"We don’t have time." the other one said. "L.et’s go."

So they went. The leader called back to me as they went out the door, "See you again!"

Tears of relief

1 began to roll toward the stock room at the back, where there was a phone. But it was real torture. My shoulder felt like it was coming off. It’s only about forty feet all told, hut it seemed like a mile to go.

Fortunately, they hadn’t got dial phones in Cornwall yet. so I was able to knock the receiver off the hook and talk into it. I asked the operator to give me the police, and I told them what had happened.

They thought I was kidding. One of them said. "But we were just over there!"

1 said. "Yes. I know. We saw you."

As soon as t ,ey realized 1 was serious, they came right over. They climbed in through the skylight in the back and cut me loose. T he first thing I did was phone the township police—our house was then in their territory — to go and release my family. I was going to phone them too. but I wanted to see them so badly I rushed out and the cops took me home.

What a wonderful thing it was to see them again, all safe! My wife cried like a baby when she saw me. She’d thought I was gone forever. She had started to work herself loose soon after the robbers left and had cut the kids loose just before 1 arrived. Now that it was all over she was on the verge of collapse. But she cooked breakfast for the kids before she lay down herself.

It was now about 6:30 a.m. of the worst night in our lives. The two city police. Fd Osier and Percy Rivière, look me hack down to the store, and they took pictures and fingerprints. A little later in the day Inspector Nicol of the provincial police arrived from Toronto. The RCMP were also there.

We were all dead tired, but they needed us to identify pictures of the crooks. So \xe looked at pictures and at one point we all said. "That one!" It was the short, dark fellow who had put the gun to my head in the store.

They picked him up the next day in Brantford. Ont., with over four thousand dollars on him —just about what he would have on a four-way split of $17,456.17. He was brought hack to Cornwall. and they got quite a hit of information out of him, I imagine.

It turned out he came from Chesterviile, a small town about thirty-five miles northwest of Cornwall. His name was William Irwin Stata, and I think he was Italian.

He’d only been out of jail for two months, having had eight years of his sentence knocked off for good behavior. He and the leader had apparently known each other in the pen. and had plotted the holdup there, right down to the details.

We also picked out of the picture file a man who looked to us like the leader. I’d seen the leader without his mask, at the store, and Ghislaine had seen him by the light from the bathroom, when he took off his mask to go outside.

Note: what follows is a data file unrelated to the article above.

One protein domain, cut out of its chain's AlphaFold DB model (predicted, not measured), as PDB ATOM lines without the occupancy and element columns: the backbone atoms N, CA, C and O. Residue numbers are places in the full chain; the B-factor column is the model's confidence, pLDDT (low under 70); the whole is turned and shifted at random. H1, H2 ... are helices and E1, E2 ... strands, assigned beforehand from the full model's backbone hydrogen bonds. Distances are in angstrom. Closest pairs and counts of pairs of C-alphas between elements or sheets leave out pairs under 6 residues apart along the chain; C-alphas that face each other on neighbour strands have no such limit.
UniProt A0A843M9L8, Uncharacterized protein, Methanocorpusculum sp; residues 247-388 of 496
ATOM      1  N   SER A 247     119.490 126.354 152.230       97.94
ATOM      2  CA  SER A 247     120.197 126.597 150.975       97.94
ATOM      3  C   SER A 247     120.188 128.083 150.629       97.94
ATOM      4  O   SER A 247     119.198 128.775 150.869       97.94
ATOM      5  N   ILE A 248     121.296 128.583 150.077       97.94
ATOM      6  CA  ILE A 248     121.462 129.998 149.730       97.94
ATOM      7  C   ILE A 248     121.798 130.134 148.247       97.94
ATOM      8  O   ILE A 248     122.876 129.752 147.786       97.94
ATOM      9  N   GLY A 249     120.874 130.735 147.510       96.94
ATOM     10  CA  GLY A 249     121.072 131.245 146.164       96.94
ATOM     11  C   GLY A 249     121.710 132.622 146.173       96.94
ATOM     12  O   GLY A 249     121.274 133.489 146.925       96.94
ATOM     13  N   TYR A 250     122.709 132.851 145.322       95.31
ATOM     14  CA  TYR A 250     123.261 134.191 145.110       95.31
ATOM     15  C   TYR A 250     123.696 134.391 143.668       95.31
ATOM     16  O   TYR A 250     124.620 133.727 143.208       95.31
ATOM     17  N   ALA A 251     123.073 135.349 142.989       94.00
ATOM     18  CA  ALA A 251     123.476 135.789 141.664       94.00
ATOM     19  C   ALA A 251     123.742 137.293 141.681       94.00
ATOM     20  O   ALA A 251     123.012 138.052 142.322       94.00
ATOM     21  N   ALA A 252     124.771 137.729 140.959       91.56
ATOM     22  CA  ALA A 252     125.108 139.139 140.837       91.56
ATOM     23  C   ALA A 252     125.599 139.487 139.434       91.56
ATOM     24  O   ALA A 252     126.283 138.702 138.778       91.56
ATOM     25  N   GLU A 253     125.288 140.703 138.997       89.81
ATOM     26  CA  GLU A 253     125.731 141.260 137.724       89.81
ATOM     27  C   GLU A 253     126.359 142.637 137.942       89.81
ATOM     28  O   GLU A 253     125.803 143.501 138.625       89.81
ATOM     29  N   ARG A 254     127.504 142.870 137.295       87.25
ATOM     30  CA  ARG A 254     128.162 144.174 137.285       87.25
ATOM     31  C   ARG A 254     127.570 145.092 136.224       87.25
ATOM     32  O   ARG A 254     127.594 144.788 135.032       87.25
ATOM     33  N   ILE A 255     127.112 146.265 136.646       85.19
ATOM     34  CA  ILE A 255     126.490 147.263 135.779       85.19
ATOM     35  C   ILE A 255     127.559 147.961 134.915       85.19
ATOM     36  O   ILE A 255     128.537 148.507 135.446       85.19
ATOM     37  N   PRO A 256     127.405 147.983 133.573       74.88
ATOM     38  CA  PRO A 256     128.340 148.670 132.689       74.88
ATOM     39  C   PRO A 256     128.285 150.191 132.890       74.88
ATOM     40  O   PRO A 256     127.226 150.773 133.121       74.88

A year or so later, they picked up another man in Mexico and brought him to Cornwall for trial. Ghislaine and 1 both testified that he was the leader of the gang, hut our evidence was not accepted. He was acquitted.

Stata had pleaded guilty before this, and got ten years in Kingston Penitentiary. They added this on to the eight they had knocked off his previous sentence. so he’s serving an eighteen - year term right now.

I heard that one of the two fellows who had been outside on our porch that night — a fellow named Brisson — killed a woman in Alabama last year and was executed in the electric chair. They never did find out who the fourth man was. hut we’re almost certain it must be somebody from around Cornwall.

Later that Sunday morning my neighbors on each side — Cliff Leroux and Paul Landry — came around to say that they had thought of dropping in on me when they saw my light on about three a.m.. as they normally would do. But they had gone on into their own homes when they figured it was a little too late, or perhaps we were having a family party. It was just as well for them, or they probably would have been tied up. too.

My wife was under doctor’s care for weeks afterward. She died a year ago. and I'm sure her death was hastened along hv the events of that terrible night.

Louise is now eight. She didn't seem affected much at the time, but afterward she started to show nervous symptoms. She's scared of the dark now. and just a couple of months ago when I brought an Italian worker into our house, she got terribly frightened.

"The bandit!" she screamed, "the bandit!"

She goes to a good boarding school in Outremont, but I worry about her a lot.

Robert attends college in Waterloo. Ont. He seems okay, but he can’t quite settle down. Roily, who is going to the University of Toronto next year to study optometry, is probably the least affected. Ghislaine is more angry than anything. She’s mad at the jury for not believing her testimony. I imagine she will get over it.

People still stop us on the street to talk about it. hut I don’t go along with that any more. All I want to do now is try to forget the terrible events of that terrible night in November. 1955. ic